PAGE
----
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On the Run (part 2)

The second week of the Sunday Scrawl challenge is officially over! Thank you to everyone who took part; it’s been an immense pleasure to read your wonderful responses to my photo! I’ve reviewed all entries and chosen a ‘winner’ for the week.

This was not an easy decision to make as so many of the entries were not only well written, but engaging and pretty intense! I have, however, selected Sammi’s story to reblog this week; part of a serial that she’s writing, this week’s piece of writing was simply stunning. Thanks again to everyone who has taken part this week; as there were so many great entries, I’ve added links to all of them below!

Sammi Cox

To read the previous instalment of this flash fiction serial, click here: Part One


I made the train.  I still don’t know how.  One minute I was running, sure I was going to miss it, the next, the locomotive slowed down to go through the tunnel.  I caught up with the last carriage, grabbed a handle and pulled myself up.  Opening the door was trickier, thanks to the cold, but I did it.

The rear carriage was empty, so I had no fear of being found.  I took a seat next to the window and tried to calm down.  I never imagined making it this far.

The train wouldn’t stop again for twelve hours, so I dozed for a while.  When I woke it was to find that the forest had gone and in its place a snow-white expanse stretched for miles and miles, until it merged imperceptibly with the…

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The Gated Gardens

This piece of creative writing is for the purposes of the Sunday Scrawl prompt challenge, the competition that I run on a weekly basis. I’m a little later at answering the prompt this week as I have just moved into a new flat, so I apologise if I have been late responding to comments etc. Thank you to everyone who has taken part so far, and I hope you enjoy my story!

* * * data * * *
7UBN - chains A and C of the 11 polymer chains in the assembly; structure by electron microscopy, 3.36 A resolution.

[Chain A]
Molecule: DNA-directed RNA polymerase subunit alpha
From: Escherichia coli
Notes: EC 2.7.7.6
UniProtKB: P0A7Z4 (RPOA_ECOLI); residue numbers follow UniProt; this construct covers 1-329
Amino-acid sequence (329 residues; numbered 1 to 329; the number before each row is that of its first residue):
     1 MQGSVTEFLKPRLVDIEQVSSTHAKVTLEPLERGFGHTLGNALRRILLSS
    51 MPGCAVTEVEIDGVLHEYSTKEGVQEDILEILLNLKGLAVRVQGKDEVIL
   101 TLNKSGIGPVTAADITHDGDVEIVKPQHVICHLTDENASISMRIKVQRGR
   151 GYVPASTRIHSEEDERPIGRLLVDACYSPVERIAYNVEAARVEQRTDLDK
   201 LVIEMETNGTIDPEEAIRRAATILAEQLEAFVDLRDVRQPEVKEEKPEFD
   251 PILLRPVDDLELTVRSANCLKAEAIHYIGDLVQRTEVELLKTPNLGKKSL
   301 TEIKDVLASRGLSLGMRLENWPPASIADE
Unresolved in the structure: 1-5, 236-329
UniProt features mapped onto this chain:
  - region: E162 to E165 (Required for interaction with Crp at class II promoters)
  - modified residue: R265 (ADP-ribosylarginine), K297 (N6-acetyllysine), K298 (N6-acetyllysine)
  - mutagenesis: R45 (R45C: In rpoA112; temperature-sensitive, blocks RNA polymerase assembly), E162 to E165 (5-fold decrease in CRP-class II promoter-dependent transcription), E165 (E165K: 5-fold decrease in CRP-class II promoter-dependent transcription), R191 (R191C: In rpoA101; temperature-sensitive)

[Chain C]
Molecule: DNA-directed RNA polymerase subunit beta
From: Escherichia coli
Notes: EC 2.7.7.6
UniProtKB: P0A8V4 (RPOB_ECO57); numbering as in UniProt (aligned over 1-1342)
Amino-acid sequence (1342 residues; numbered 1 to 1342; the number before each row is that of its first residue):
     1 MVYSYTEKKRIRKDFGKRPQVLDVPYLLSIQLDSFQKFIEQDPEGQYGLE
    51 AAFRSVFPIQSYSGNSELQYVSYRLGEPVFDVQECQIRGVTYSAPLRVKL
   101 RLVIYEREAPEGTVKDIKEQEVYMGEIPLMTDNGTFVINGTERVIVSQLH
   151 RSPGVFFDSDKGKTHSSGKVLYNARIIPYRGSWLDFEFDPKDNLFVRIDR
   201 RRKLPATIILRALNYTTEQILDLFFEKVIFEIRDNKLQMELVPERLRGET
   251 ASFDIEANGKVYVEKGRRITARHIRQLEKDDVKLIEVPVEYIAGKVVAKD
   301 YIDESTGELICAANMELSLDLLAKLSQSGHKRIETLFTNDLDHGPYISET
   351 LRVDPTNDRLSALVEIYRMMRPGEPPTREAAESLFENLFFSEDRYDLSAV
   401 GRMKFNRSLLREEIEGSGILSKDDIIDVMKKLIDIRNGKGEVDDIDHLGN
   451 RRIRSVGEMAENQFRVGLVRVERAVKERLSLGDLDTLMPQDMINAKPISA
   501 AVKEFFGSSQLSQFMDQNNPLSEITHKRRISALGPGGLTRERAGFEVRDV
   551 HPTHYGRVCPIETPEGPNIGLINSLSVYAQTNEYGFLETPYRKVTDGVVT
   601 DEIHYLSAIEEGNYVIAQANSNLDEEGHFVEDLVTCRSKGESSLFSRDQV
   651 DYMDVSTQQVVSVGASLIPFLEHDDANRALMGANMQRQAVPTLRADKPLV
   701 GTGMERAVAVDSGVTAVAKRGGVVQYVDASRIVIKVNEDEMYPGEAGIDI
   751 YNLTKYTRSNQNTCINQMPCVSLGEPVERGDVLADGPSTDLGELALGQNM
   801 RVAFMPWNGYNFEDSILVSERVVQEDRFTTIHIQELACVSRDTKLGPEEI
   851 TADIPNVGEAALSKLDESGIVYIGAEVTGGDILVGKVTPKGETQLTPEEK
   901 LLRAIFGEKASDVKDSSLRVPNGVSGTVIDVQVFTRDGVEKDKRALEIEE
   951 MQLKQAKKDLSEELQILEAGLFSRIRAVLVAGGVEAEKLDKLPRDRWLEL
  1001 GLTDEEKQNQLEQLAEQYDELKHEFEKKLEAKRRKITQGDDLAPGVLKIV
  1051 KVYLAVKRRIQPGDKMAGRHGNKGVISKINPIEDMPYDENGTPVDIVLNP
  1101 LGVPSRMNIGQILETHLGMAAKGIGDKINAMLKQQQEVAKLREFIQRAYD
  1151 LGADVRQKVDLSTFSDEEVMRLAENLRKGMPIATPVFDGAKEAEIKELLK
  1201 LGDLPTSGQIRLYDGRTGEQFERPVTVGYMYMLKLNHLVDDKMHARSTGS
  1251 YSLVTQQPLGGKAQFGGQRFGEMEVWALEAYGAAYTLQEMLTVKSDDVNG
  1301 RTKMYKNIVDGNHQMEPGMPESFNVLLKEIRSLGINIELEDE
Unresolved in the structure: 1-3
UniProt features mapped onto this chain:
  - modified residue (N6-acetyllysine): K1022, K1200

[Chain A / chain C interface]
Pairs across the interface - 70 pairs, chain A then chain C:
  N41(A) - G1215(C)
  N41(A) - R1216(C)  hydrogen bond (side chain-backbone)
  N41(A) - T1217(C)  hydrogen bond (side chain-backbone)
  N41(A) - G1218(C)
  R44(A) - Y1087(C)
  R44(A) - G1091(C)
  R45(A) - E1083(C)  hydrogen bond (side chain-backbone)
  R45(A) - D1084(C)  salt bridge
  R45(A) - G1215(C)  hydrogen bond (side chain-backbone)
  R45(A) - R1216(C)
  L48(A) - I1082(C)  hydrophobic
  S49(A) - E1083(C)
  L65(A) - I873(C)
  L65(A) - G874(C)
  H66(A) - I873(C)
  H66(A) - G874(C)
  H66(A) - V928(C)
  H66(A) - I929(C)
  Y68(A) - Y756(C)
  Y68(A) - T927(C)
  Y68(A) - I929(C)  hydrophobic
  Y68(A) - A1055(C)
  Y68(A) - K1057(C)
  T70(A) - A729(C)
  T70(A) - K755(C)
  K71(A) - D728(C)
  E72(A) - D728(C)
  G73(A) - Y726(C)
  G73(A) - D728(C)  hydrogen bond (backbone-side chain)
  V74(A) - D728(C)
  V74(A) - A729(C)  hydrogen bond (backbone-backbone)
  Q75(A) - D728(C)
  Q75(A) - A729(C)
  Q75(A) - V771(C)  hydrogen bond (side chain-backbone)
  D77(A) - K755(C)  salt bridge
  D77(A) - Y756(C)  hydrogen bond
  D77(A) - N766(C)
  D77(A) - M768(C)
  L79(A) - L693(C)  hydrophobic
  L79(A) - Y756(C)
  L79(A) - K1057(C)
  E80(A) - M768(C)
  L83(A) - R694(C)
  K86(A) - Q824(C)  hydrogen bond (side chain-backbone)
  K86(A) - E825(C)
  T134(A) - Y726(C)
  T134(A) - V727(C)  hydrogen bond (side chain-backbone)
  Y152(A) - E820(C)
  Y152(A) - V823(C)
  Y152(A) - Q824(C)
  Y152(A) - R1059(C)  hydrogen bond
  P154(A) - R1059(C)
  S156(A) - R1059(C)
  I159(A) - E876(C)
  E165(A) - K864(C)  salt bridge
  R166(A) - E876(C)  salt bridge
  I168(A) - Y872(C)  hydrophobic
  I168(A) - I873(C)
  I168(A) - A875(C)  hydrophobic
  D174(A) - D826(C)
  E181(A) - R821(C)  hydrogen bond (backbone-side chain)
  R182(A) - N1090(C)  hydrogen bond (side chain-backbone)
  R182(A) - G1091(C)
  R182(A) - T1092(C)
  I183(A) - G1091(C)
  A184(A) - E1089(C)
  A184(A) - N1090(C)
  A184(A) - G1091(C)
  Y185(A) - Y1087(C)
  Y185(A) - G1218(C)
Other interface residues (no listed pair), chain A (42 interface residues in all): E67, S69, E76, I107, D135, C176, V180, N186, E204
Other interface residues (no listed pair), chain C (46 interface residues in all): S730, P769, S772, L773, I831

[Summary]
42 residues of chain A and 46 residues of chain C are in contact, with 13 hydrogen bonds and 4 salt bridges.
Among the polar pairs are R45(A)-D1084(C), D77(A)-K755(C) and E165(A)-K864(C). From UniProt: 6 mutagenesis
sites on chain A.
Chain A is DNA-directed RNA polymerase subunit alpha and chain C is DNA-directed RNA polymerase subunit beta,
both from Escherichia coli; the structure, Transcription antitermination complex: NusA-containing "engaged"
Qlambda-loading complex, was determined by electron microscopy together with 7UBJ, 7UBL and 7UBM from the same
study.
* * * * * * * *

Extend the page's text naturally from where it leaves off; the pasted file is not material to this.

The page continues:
Individual droplets of dew collect together on the leaves, clinging onto each other as their bodies stretch out, their reach elongating, until finally they snap. The water cascades to the floor, showering my hand as I hold it out, brushing past the leaves as I walk, slowly towards the familiar, black gate.13827185_303455753342581_2017557188_n.jpg

I hadn’t had any intention of returning to this place, but I’ve walked this path so many times that I now can’t seem to avoid it. My legs carry me here as if possessed by some higher power. I can’t resist it, and I don’t see why I should.

I stare hard at the gate, taking in its elaborate patterns and thick, bolted entrance. It’s the only way out. I’m certain of that; I’ve explored every inch of the gardens, traversed each of its many acres, in search of an escape. The perimeters of my prison are guarded by thick, impenetrable bushes that circle all the way around the manor, lowering only at this singular, haunting gate: my only exit, sealed with a bolt and key from the outside.

My feet take me right up to the gate, stopping only so I can reach a hand through the bars, scrabbling only half-heartedly at the lock. It will not open. It may never open; for twenty-three years, I have existed within my prison, speaking only to my fellow inmates. Why should that ever change? This isn’t just my prison; it’s my entire existence.